The British Army has been recognised as a ‘best for mothers’ employer by work-life balance charity Working Families, reaching the final in the Working Families Best Practice Awards 2021, announced today, 28 Apr 21.
Working Families Best Practice Awards celebrate employers who offer flexibility to all their staff and going above and beyond in their support for parents and carers. The British Army has been shortlisted in the Best for Mothers category.
From Flexible Service and Flexible Working through to Defence Wrap Around Childcare and Future Accommodation Trials, the Army is leading the way across UK businesses. 97.9 per cent of women taking maternity leave returned to work in 2018 and 58 per cent were still serving five years after taking maternity leave in 2014.
This is a great achievement for the British Army. Support for Army parents continues to grow year on year, and it is fantastic that we have been recognised in this way." Lt Col Trigger Buxton
The Army’s maternity leave offer includes 26 weeks at full pay; 13 weeks of Statutory Maternity Pay and 13 weeks unpaid. Shared Parental Leave matches this offer. Mothers are entitled to paid time off for IVF, antenatal and pre-adoption appointments.
A professional parents' network offers support and advice to members and a sub-network (set up and run by a junior serving mum) providing advice to breastfeeding women supports both serving individuals and their spouses. A couple's network supports couples who are both employed within the organisation and may be employed in different locations.
A maternity and breastfeeding passport launched at the end of 2020 shows the chain of command the legal requirements within the workplace for a breastfeeding mum. Military specific legislation is in place to protect breastfeeding servicewomen and to ensure their bodies and their mental health are looked after.
In addition to this a board-level champion represents the views and lived experiences of all parents at the highest levels of the Army.
Lieutenant Colonel Jonathan ‘Trigger’ Buxton, Chair of the Army Parents’ Network, said: “This is a great achievement for the British Army. Support for Army parents continues to grow year on year, and it is fantastic that we have been recognised in this way.”
In 2020, the organisation reviewed and updated its commitment to gender equality by publishing a revised 10-year plan to increase the inflow, representation, retention and progression of women.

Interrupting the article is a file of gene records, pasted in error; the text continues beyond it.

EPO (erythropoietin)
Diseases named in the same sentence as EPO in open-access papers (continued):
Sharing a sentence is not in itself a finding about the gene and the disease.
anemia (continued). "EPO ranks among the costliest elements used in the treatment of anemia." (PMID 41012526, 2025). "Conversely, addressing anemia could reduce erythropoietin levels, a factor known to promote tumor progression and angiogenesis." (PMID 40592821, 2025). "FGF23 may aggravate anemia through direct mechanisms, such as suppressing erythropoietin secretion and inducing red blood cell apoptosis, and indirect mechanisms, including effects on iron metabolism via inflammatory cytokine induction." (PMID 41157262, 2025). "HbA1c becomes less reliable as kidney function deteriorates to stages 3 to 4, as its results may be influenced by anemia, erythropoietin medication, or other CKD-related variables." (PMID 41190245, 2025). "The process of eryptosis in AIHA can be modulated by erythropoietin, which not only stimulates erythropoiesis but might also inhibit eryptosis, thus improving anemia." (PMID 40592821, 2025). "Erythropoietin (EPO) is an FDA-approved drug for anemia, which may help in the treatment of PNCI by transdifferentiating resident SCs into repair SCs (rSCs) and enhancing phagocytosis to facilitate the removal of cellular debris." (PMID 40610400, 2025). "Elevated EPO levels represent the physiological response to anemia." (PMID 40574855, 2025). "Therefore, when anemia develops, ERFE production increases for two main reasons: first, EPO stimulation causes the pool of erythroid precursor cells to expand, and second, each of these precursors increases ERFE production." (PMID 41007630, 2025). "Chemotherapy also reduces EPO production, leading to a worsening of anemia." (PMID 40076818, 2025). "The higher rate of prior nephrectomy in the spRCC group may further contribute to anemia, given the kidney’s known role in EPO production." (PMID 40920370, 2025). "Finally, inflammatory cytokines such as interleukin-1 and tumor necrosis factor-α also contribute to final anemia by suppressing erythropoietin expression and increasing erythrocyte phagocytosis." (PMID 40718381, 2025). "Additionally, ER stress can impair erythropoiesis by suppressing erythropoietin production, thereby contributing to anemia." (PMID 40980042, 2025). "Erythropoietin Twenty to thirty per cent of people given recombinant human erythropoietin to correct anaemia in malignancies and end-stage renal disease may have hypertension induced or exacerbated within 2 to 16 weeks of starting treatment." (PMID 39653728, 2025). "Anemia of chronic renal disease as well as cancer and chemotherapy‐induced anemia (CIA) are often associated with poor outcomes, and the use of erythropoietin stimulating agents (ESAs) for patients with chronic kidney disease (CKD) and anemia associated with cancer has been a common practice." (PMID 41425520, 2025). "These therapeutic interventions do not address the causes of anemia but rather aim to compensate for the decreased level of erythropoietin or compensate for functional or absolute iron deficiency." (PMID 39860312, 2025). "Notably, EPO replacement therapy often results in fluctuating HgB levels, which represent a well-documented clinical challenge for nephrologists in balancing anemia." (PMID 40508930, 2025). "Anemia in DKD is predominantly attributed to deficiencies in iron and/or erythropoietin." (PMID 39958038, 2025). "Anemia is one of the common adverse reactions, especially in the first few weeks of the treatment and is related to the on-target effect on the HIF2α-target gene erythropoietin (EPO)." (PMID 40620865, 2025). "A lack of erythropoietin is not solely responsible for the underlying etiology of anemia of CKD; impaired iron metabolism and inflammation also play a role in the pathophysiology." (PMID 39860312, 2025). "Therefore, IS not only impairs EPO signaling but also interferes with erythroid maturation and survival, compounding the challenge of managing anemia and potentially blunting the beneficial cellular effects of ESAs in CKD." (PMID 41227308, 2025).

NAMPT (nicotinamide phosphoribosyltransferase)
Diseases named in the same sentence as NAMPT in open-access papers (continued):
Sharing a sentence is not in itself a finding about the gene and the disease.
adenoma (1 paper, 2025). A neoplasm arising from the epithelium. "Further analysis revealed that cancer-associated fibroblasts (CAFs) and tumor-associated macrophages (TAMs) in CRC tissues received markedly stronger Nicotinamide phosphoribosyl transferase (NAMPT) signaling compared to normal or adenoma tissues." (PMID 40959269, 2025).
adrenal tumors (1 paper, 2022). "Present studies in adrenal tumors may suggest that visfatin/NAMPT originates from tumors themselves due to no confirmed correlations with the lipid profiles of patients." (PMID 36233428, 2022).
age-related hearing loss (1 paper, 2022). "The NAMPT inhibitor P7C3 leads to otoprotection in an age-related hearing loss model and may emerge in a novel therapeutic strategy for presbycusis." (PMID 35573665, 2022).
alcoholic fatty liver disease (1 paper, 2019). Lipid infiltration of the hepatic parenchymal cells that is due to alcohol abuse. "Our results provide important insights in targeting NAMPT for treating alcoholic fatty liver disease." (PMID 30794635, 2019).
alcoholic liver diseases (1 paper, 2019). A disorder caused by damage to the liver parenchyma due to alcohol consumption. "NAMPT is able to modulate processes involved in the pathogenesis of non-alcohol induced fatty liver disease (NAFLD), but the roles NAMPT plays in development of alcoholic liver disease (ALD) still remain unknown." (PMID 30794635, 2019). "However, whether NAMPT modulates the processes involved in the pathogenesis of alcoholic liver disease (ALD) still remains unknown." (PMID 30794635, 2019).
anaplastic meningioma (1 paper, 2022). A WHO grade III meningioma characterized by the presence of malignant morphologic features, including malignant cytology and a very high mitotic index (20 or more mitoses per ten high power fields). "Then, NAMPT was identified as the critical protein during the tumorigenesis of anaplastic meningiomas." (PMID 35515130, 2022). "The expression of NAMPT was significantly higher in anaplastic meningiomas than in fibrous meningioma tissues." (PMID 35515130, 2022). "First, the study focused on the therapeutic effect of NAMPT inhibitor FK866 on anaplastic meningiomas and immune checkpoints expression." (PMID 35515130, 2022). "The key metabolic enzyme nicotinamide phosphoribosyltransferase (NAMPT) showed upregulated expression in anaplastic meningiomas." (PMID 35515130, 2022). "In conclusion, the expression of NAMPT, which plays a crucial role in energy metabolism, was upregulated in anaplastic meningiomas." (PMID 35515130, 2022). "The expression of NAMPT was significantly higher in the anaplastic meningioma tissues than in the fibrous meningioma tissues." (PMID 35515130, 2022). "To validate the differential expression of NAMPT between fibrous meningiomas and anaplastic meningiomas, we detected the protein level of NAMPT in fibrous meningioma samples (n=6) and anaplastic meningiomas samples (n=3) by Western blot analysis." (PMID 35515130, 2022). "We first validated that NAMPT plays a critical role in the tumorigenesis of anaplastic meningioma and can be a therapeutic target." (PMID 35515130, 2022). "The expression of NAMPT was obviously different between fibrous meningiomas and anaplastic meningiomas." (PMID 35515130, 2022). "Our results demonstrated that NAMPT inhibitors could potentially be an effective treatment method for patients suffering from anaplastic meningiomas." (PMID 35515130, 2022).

Other areas where the Army is supporting women who are raising children is through the Diversity and inclusion strategy, delivered through a quarterly working group and accountable to the board's personnel director. The group includes representation from both genders, all employee networks and from junior staff. A dedicated post to support the women's network has been endorsed, demonstrating further support to serving mothers.
Jane van Zyl, Chief Executive of Working Families and Chair of the judging panel, said: “Huge congratulations to the British Army. Making it through to this stage in such a competitive year demonstrates they are leaders in creating supportive, flexible working cultures.
“The British Army’s outstanding entry in the Best for Mothers award caught the attention of the judging panel and stood out amongst a record number of entries.
“This last year has been exceptionally challenging for everyone, and particularly for many working parents who’ve had to find ways to balance work with caring for children. We know that where employers have adopted flexible working practices, that balancing act has been made far less stressful for individuals and allowed employees to be as productive as possible in their role.”
Employers of all sizes from different sectors compete annually to reach the shortlist of the competition, now in its 12thyear. The winners will be announced on 27 May 2021.